Queen Rania Acceptance Speech of the John Wallach Humanitarian Award

May 07, 2007

 Being introduced as a peacemaker by George Mitchell is like having Katherine Hepburn hand you an Oscar.  Senator Mitchell, you, too, are a star, and a very tough act to follow!

 On behalf of my husband His Majesty King Abdullah and myself, I want to thank Seeds of Peace and its supporters for this wonderful honor. 

It is a special privilege to receive an award whose namesake was such a visionary.  John Wallach had big dreams… and a rare ability to get things done.  He was not content just to propose an idea.  He made it a stunning success.  And his legacy lives on in the bright young people he called Seeds – who have come to care for one another as John so deeply cared about them. 

It is also especially meaningful for me, as a citizen of Jordan, to be continuing along the path set by His Majesty the late King Hussein.  Poised at the crossroads of East and West, and in the cradle of humanity’s great religions, Jordanians know that intercultural respect is not an option… it is an obligation.  But even more, for us, it is an opportunity to become our own best selves, by opening our minds and hearts to the rich diversity of humankind.  We are proud of our role in promoting peace – in our region, and beyond.

And in that regard, Seeds of Peace is both inspiring and humbling – for it shows us all the simple power of friendship to change the world.  

By giving young people the chance to get to know one another in person, instead of through the distorting lens of bitter legacies and conflict, Seeds of Peace is creating a new generation of thoughtful leaders who approach the world with open minds and empathetic eyes.

Let me share with you the words of a Jordanian Seed, Leen Al-Alami, who went to camp in 1996, when she was just 13.  Leen says:

“In the few years that followed, I knew I had experienced something different… it was not an everyday occurrence for Jordanians, Palestinians, Egyptians to sit, eat, play, indeed practically live, with Israelis.  But that is not why Seeds of Peace is so unique a program.  The power of Seeds of Peace is that today, almost 11 years after that first summer I spent in Maine, I continue to draw on my Seeds of Peace experience in my everyday life.  Many of my fellow Seeds, who are now lawyers, diplomats, engineers, entrepreneurs, businessmen and women, social workers, doctors, educators and mothers or fathers share this sentiment.  What Seeds of Peace taught us is a way of life in which tolerance, acceptance, respect, and compassion are constantly present.  More than anything, I believe that Seeds of Peace is an investment in the future.”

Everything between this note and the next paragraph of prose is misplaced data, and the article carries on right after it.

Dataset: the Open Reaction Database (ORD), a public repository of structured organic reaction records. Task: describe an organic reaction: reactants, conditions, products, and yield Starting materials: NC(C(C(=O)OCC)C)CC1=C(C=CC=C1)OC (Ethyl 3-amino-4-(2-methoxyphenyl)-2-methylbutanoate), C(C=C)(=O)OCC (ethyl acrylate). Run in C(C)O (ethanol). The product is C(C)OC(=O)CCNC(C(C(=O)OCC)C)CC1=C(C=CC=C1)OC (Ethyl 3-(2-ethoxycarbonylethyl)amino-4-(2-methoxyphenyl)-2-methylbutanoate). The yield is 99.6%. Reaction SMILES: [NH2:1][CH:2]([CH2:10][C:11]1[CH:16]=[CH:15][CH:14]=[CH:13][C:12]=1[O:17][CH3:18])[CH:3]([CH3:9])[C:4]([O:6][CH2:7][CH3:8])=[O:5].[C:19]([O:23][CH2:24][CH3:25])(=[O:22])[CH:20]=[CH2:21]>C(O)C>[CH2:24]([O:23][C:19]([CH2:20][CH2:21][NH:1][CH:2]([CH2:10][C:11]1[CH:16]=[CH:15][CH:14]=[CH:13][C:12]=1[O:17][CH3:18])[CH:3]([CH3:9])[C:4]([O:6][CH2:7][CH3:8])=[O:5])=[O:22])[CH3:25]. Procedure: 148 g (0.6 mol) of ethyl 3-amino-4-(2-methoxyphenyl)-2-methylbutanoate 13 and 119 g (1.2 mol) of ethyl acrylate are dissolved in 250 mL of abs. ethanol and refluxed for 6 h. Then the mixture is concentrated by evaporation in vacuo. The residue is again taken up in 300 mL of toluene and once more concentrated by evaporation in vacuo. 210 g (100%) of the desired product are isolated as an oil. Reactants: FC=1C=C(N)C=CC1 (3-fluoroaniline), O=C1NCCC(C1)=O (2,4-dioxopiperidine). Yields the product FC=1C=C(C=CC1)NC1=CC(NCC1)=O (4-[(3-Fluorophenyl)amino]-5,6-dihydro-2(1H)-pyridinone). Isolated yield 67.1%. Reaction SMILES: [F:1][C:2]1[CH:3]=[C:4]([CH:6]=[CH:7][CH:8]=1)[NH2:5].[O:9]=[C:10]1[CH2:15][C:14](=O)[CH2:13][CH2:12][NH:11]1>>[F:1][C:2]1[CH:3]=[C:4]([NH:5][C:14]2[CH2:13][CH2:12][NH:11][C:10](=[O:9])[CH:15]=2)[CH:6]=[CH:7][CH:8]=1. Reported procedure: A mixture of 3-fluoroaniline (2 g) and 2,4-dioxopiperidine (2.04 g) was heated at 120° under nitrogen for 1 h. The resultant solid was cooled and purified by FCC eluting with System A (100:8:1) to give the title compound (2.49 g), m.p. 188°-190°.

In this season of spring, it is comforting to know there are Seeds taking flight on the wind – carrying the spirit of openness and respect into their studies, work, and personal relationships.  

But all of us have a responsibility to tend and nurture the soil – to ensure that when these seeds touch down, the ground is not barren and cold.

And I believe the terrain at stake is much wider than the Middle East.  For I am concerned about the dark cloud of fear that is separating East from West… and obscuring our ability to work through our problems together. 

I do not want to push this environmental metaphor too far.  But it seems to me we need to roll up our sleeves and start cultivating some trust – and a common commitment to mutual understanding, respect, and intercultural exchange.  It is time to drop the rhetoric of fear, and launch a conversation of the heart – one that builds on common values, as fellow citizens of an ever-shrinking world.

My husband and I are determined to do our part in leading that dialogue.  And Seeds of Peace has proven that such dialogue can work… that honest discussion can lead to compassion… and turn a faceless stranger into a friend.   

 So whenever any of us are having doubts… whenever we are weary… let us imagine three children, holding hands, united and strong… with their feet resting on an olive branch… and their eyes raised towards the horizon.  And let us pledge to plant seeds of hope not only for tomorrow, but for today.

Thank you very much.